15. steve says:

    The material in the white bean extract that is supposed to stop enyzmatic breakdown of complex carbohydrates such as starch is said to work by blocking amylase, an enzyme secreted by mouth and pancreas that breaks down starch into sugars the body can use or store. The Pancreatic amylase is the amylase type that would be affected, IF it worked. But there are problems…. the plant protein amylase inhibitor in extract would be denatured (broken down) by stomach acid. If any makes it out of the stomach to the release point of pancreatic amylase, again as a protein it would be attacked by pancreatic enzymes. Literature says chymotrypsin, a protein digesting enzyme secreted WITH amylase, would break it down.

    Capsule around the supplement might block stomach breakdown, but since pancreatic amylase is secreted in the same fluid as chymotrypsin I can’t see how breakdown of the amylase inhibiting protein in the bean extract at this point could be avoided before it has significant time to affect amylase and block starch absorption. Probably some molecules make it but I wouldn’t think enough to have an effect on blocking the large amounts of amylase secreted.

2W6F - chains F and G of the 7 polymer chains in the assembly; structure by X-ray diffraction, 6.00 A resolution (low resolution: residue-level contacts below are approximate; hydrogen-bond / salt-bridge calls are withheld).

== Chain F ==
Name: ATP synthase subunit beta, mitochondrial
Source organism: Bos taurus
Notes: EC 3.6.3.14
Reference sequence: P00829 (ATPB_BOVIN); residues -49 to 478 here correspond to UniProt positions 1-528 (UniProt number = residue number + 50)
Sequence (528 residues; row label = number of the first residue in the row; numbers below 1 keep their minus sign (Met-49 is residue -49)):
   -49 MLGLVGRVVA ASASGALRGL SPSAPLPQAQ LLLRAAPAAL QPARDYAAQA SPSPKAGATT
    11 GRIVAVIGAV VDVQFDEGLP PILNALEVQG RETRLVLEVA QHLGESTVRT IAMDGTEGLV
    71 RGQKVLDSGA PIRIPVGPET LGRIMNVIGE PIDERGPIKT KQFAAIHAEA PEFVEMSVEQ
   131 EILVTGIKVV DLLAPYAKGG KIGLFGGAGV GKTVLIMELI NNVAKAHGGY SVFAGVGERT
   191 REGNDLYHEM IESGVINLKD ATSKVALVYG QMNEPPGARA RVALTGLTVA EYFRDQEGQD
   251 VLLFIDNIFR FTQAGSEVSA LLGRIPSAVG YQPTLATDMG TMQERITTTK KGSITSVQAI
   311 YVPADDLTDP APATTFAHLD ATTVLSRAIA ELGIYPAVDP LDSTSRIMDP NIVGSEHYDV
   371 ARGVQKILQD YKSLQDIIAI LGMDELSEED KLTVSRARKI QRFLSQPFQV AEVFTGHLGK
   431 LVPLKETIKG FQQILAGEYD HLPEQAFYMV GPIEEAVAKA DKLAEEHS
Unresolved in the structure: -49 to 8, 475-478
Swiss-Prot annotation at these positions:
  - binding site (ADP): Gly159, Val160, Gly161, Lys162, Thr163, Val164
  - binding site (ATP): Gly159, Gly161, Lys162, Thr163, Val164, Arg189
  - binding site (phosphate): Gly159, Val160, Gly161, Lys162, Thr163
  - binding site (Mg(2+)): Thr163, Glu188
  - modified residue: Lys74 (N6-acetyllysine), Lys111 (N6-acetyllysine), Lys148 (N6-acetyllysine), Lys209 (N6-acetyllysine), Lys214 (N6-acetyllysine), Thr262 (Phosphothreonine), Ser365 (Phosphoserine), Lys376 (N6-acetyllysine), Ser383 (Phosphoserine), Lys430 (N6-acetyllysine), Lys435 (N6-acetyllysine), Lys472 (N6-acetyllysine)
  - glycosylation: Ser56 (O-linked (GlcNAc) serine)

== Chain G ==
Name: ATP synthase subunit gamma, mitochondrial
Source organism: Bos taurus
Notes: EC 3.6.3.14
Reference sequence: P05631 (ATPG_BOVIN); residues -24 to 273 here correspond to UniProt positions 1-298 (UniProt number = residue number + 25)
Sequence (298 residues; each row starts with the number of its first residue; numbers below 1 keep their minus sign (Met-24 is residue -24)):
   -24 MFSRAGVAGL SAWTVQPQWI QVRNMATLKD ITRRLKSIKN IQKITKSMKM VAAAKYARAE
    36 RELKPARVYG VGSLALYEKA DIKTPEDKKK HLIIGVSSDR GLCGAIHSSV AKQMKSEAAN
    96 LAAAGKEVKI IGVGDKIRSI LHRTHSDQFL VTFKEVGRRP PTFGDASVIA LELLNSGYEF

Most likely very little of the plant protein in the bean extract would survive intact to significantly block amylase. Studies of success I have read are suspect in my opinion.

  16. greg says:

    Funny how you make fun of a cardiologist ( Dr OZ )who is well educated and more quailfied then you in health matters. Stop being a hater . all your advice is just a re hashing of other diet and excerise programs, nothing new or original . I tried the white bean extract and found it helpfull ,

    • Matt Schoeneberger says:

      Any special reason why, if you like the product, you’re still mulling around the interwebz looking for reviews? Just seems odd to me.